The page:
Shillong: The most recent legislative assembly victory in Assam, northeast India’s biggest and most important state, is a testament to what a campaign based on fear of the outsider can get you. This is a tactic that the BJP employs to great effect. It worked wonders in a state where the Congress has been in power for the past three election cycles.
The BJP along with its ally, the Asom Gana Parishad (AGP), the most prominent regional party of the state won on a wave of anti-migrant, anti-Bangladeshi sentiment. The AGP which was born out of student movement politics has a pro-Assamese, anti-outsider ideology. So it was only natural that the BJP’s veiled anti-Muslim rhetoric became the perfect vehicle to hitch its aspirations on. And that was what the election was campaigned and won on—anti-Bangladeshi sentiments, which became indistinguishable from anti-Muslim ones. These are campaigns that are the trademark of an RSS-supported, Hindutva-inspired Bharatiya Janata Party.
The BJP is a party that, for better or worse, has become the biggest national party. In a country as big and diverse as this one, an outlook that demonizes Muslims, Christians—and in very veiled policies Scheduled Castes and Tribes—is cause for concern.
The weakness of the Indian National Congress and the perception of ineptitude, especially of Mr Rahul Gandhi, who is seen as an ineffective leader, has allowed the Bharatiya Janata Party to gain footholds in states and regions where they had not done so earlier.
The fear of the Bangladeshi migrant is not a new phenomenon in the northeast of India. In Mizoram, Meghalaya, Tripura, and Assam, states that share very long borders with Bangladesh, many an election campaign have been fought and won on stoking of fear and hatred of a foreign and Muslim population that’s bent on destroying and taking over communities. The Bangladeshi migrant is every community’s favourite punching bag. Jobs that local populations won’t even look at are done by them for wages that are very low. These are wages that business owners get away with because of the status of the employee. While they would have constitutional protection, and protection under the labour laws if they were to working in the organized sector, the overwhelming number of jobs that they are involved in are in the unorganized and unregulated sectors, and labour law protection, if any, is insignificant.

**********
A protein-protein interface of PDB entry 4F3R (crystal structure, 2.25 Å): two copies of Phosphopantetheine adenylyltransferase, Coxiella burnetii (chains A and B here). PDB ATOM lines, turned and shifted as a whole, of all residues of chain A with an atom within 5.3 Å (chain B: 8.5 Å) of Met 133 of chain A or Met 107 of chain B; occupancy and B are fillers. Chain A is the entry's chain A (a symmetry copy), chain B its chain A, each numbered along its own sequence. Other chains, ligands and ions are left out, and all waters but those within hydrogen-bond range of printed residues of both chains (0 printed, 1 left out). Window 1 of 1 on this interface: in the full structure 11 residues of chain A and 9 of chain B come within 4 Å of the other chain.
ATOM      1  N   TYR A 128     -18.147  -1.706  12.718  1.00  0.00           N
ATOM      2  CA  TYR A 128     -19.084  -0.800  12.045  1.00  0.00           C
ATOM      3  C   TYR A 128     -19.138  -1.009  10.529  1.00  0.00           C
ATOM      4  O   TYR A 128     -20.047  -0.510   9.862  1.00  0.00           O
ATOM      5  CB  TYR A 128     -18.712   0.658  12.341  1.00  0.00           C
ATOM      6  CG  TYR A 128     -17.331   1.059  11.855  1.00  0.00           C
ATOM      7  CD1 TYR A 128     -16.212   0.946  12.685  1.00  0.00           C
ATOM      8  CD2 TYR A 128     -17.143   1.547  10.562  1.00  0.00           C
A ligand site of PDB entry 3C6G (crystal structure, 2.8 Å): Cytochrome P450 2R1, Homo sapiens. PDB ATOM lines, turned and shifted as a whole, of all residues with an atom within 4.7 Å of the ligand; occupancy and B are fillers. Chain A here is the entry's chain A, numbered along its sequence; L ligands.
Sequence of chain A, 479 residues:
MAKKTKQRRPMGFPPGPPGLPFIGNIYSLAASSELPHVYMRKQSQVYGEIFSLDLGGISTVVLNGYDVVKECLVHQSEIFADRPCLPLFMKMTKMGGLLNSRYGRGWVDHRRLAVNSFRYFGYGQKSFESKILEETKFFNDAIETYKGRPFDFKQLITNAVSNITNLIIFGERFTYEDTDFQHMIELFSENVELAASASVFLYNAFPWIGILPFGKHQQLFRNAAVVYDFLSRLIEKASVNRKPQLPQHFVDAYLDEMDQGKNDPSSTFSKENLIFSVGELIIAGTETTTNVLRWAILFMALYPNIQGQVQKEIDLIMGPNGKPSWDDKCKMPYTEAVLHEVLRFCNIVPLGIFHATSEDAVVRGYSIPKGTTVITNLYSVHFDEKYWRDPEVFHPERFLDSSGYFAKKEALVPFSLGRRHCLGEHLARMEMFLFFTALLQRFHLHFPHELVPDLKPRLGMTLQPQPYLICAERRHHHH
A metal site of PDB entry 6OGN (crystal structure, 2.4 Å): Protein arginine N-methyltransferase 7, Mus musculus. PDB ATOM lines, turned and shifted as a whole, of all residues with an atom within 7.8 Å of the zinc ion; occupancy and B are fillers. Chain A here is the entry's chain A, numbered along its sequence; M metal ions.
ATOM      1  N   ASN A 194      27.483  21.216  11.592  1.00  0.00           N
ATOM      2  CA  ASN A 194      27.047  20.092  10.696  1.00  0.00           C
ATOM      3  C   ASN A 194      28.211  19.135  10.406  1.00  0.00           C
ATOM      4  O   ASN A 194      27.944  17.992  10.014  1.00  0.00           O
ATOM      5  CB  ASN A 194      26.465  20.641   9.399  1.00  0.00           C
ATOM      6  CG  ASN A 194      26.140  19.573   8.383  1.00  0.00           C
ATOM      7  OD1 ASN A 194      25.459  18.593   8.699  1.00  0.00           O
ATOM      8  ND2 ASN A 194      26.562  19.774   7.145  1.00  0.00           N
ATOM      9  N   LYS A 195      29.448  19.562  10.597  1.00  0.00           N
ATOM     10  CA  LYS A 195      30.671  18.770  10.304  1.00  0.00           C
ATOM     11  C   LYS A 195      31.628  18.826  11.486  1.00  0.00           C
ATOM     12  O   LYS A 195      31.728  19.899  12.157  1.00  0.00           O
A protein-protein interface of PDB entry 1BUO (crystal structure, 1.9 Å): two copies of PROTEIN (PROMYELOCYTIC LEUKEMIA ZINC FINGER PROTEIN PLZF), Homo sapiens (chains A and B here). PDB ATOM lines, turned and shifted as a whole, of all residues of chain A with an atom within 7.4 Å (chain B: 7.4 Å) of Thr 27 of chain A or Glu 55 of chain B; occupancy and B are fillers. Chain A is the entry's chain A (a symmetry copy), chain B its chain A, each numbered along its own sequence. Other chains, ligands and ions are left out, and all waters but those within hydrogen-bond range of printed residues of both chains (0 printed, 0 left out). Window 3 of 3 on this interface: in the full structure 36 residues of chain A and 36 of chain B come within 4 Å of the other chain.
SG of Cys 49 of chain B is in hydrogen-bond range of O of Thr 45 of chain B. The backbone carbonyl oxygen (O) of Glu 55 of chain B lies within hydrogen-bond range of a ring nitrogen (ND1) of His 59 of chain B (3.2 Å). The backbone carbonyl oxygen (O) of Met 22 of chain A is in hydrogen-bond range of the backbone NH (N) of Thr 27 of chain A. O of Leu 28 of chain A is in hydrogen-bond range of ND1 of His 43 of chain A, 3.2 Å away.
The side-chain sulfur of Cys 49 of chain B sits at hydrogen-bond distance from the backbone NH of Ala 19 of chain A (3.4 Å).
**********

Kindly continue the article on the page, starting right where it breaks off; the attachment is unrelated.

The region with its many tribal communities whose populations range between a few thousand and two million, has always been a hotbed for narrow identity politics, that prey on the fears of people. A fear that their villages and towns, might get overrun by people whose culture and religion, they are told repeatedly by politicians, student leaders, and the media, seeks to destroy theirs.
In the state of Meghalaya, this anti-Bangladeshi theme played out in 2014 in the movement for the demand of the implementation of the Inner Line Permit.
The coalmines and limestone quarries in the state attract migrant labourers who, along with their extended families add to the burgeoning population. Migrants from Bangladesh who work for lower wages fill that space.
The consensus among the indigenous population is that the number of illegal immigrants pouring into the state is unsustainable.
“Ours is a very small state with very limited avenues. There is no truth to the argument that we don’t want to do menial labour.” Shaphrang Pyrbot, a twenty-one-year-old said. Shaphrang is an avid supporter of the implementation of the ILP and does not understand why other people are against it. “You can’t expect us to work for one hundred rupees a day. It’s because these people can get away with paying fifty rupees a day to someone from Bangladesh that there is no room to negotiate a more reasonable wage. “
Shaphrang added that he and many of his friends and relatives would happily work the jobs that illegal migrants are taking up, if a system of reasonable and fair wages ware implemented.
“But Khasi boys don’t want to do the jobs that Bangladeshis do,” explained Bah Jo, a 50-year-old contractor who has been designing and building houses for twenty years. “Currently, I am building three different houses in three different localities of Shillong. I have one hundred and fifty two people who work for me and one hundred and thirty five of them are from Bangladesh.
"That’s the travesty of it all,“ he added “Jobs are available but our boys and girls don’t want to do them.”
Assam has a considerable Muslim population that is as Assamese, and as Indian, as anyone else. It has had to be defensive about its religion and patriotism, especially in the face of the ugly campaigning in the last election by the BJP.
This kind of rhetoric finds passionate support in many an impressionable individual, whose current situation and future prospects look neither bright nor promising. They are told that the ones responsible for all their problems are foreigners from the neighbouring country, and they lap it up. In this process of scapegoating, responsibility for an adverse situation is passed on to the hapless foreigner.
Updated Date: May 26, 2016 20:22 PM